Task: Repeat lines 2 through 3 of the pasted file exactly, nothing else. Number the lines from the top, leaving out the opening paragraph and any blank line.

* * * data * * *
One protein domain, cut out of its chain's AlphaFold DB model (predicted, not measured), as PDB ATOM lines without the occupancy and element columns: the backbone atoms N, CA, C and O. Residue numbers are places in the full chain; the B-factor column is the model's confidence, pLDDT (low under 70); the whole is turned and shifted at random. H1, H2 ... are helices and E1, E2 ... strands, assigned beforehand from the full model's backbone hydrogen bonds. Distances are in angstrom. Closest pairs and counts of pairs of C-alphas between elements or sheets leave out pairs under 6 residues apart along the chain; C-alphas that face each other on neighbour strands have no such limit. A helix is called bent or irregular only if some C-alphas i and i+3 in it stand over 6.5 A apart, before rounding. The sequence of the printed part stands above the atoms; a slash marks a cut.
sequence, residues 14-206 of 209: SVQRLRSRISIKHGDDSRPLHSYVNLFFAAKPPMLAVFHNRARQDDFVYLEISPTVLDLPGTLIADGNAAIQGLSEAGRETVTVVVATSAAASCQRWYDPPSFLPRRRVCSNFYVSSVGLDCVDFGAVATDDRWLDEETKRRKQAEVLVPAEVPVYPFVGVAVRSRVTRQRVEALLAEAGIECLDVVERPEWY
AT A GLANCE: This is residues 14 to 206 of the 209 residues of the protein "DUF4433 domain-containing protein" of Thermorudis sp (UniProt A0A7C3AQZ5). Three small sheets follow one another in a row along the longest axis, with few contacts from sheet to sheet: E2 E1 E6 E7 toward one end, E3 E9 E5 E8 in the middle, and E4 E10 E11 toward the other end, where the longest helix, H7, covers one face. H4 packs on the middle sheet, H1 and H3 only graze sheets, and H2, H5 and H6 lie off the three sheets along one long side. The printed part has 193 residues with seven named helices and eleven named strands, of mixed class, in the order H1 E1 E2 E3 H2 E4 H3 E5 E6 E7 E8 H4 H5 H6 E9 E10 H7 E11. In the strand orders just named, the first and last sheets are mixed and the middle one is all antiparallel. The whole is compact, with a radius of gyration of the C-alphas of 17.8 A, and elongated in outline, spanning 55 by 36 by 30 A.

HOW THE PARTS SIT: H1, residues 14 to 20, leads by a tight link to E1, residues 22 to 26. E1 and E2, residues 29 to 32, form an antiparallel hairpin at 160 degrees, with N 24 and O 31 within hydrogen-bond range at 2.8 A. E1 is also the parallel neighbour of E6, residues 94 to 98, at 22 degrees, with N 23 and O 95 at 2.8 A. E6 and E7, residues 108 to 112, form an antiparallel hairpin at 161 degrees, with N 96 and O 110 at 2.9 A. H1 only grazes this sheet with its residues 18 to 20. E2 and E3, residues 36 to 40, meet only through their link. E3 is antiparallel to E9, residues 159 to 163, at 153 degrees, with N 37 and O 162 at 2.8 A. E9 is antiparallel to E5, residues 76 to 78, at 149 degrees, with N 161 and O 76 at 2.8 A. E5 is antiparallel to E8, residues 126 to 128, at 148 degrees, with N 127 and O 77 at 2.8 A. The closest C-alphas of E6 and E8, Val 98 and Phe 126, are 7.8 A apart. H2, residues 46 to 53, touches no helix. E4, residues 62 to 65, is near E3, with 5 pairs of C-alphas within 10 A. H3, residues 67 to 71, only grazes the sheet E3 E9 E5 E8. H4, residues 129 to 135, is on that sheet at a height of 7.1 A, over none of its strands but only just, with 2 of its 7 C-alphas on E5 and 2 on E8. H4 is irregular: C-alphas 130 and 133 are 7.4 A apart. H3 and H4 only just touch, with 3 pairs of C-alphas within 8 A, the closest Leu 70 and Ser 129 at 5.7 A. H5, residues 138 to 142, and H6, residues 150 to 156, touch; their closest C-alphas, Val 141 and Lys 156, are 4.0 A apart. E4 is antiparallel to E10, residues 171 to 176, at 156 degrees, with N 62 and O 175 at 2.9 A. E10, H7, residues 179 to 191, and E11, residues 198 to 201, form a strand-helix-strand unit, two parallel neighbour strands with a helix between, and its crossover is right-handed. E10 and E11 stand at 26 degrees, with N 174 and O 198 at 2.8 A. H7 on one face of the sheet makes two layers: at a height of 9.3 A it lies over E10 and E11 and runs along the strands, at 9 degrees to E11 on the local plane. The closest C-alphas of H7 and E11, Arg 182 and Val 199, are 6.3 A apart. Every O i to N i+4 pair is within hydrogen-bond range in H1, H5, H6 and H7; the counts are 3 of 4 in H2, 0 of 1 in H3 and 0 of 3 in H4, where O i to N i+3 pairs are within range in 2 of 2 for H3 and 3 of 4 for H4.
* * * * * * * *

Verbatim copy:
AT A GLANCE: This is residues 14 to 206 of the 209 residues of the protein "DUF4433 domain-containing protein" of Thermorudis sp (UniProt A0A7C3AQZ5). Three small sheets follow one another in a row along the longest axis, with few contacts from sheet to sheet: E2 E1 E6 E7 toward one end, E3 E9 E5 E8 in the middle, and E4 E10 E11 toward the other end, where the longest helix, H7, covers one face. H4 packs on the middle sheet, H1 and H3 only graze sheets, and H2, H5 and H6 lie off the three sheets along one long side. The printed part has 193 residues with seven named helices and eleven named strands, of mixed class, in the order H1 E1 E2 E3 H2 E4 H3 E5 E6 E7 E8 H4 H5 H6 E9 E10 H7 E11. In the strand orders just named, the first and last sheets are mixed and the middle one is all antiparallel. The whole is compact, with a radius of gyration of the C-alphas of 17.8 A, and elongated in outline, spanning 55 by 36 by 30 A.

HOW THE PARTS SIT: H1, residues 14 to 20, leads by a tight link to E1, residues 22 to 26. E1 and E2, residues 29 to 32, form an antiparallel hairpin at 160 degrees, with N 24 and O 31 within hydrogen-bond range at 2.8 A. E1 is also the parallel neighbour of E6, residues 94 to 98, at 22 degrees, with N 23 and O 95 at 2.8 A. E6 and E7, residues 108 to 112, form an antiparallel hairpin at 161 degrees, with N 96 and O 110 at 2.9 A. H1 only grazes this sheet with its residues 18 to 20. E2 and E3, residues 36 to 40, meet only through their link. E3 is antiparallel to E9, residues 159 to 163, at 153 degrees, with N 37 and O 162 at 2.8 A. E9 is antiparallel to E5, residues 76 to 78, at 149 degrees, with N 161 and O 76 at 2.8 A. E5 is antiparallel to E8, residues 126 to 128, at 148 degrees, with N 127 and O 77 at 2.8 A. The closest C-alphas of E6 and E8, Val 98 and Phe 126, are 7.8 A apart. H2, residues 46 to 53, touches no helix. E4, residues 62 to 65, is near E3, with 5 pairs of C-alphas within 10 A. H3, residues 67 to 71, only grazes the sheet E3 E9 E5 E8. H4, residues 129 to 135, is on that sheet at a height of 7.1 A, over none of its strands but only just, with 2 of its 7 C-alphas on E5 and 2 on E8. H4 is irregular: C-alphas 130 and 133 are 7.4 A apart. H3 and H4 only just touch, with 3 pairs of C-alphas within 8 A, the closest Leu 70 and Ser 129 at 5.7 A. H5, residues 138 to 142, and H6, residues 150 to 156, touch; their closest C-alphas, Val 141 and Lys 156, are 4.0 A apart. E4 is antiparallel to E10, residues 171 to 176, at 156 degrees, with N 62 and O 175 at 2.9 A. E10, H7, residues 179 to 191, and E11, residues 198 to 201, form a strand-helix-strand unit, two parallel neighbour strands with a helix between, and its crossover is right-handed. E10 and E11 stand at 26 degrees, with N 174 and O 198 at 2.8 A. H7 on one face of the sheet makes two layers: at a height of 9.3 A it lies over E10 and E11 and runs along the strands, at 9 degrees to E11 on the local plane. The closest C-alphas of H7 and E11, Arg 182 and Val 199, are 6.3 A apart. Every O i to N i+4 pair is within hydrogen-bond range in H1, H5, H6 and H7; the counts are 3 of 4 in H2, 0 of 1 in H3 and 0 of 3 in H4, where O i to N i+3 pairs are within range in 2 of 2 for H3 and 3 of 4 for H4.